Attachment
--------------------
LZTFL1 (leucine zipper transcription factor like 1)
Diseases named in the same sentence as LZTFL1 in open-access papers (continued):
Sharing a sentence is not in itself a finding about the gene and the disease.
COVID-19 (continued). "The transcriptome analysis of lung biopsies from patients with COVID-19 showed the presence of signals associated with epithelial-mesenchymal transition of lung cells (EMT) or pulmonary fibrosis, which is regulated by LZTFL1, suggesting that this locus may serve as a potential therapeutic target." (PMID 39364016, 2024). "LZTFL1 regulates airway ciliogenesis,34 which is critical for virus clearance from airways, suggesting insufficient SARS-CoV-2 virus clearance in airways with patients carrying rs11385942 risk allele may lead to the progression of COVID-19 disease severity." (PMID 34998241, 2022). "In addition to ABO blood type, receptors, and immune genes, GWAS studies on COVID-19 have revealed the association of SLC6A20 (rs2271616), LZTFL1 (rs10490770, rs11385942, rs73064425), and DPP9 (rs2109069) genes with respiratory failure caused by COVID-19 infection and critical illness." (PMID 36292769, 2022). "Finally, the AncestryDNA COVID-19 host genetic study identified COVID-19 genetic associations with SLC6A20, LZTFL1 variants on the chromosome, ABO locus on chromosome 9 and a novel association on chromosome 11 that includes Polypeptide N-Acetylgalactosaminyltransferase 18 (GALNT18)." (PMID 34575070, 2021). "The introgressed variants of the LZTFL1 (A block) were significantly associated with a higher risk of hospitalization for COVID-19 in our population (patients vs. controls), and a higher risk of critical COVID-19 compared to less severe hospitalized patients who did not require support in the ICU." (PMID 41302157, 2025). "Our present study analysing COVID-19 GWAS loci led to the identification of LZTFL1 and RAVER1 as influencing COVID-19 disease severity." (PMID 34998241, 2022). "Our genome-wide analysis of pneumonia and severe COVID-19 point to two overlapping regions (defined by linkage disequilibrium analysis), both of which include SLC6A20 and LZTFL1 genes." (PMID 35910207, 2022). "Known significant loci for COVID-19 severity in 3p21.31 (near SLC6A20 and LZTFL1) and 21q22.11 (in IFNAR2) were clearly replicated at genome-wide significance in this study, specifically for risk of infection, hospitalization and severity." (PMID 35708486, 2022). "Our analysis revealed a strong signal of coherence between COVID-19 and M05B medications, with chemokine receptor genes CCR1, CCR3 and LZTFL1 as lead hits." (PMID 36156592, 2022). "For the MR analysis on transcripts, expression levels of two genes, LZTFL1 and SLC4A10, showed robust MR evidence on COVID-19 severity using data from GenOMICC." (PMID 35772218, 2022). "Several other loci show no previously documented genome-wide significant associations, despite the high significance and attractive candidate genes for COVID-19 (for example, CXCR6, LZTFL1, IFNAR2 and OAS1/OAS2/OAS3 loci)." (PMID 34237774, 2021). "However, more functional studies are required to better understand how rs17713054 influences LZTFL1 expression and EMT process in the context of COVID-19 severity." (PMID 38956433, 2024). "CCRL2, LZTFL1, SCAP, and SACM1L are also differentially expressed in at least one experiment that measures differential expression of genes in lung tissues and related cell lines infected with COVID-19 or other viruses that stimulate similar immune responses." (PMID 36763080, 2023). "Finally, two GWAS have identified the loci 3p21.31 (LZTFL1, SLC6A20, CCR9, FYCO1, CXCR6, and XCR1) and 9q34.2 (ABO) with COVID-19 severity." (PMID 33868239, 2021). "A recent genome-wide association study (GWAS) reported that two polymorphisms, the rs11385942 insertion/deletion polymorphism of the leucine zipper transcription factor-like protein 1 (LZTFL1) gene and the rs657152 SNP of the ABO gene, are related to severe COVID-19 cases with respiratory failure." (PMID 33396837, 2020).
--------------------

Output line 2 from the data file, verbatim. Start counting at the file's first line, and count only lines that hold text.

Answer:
Diseases named in the same sentence as LZTFL1 in open-access papers (continued):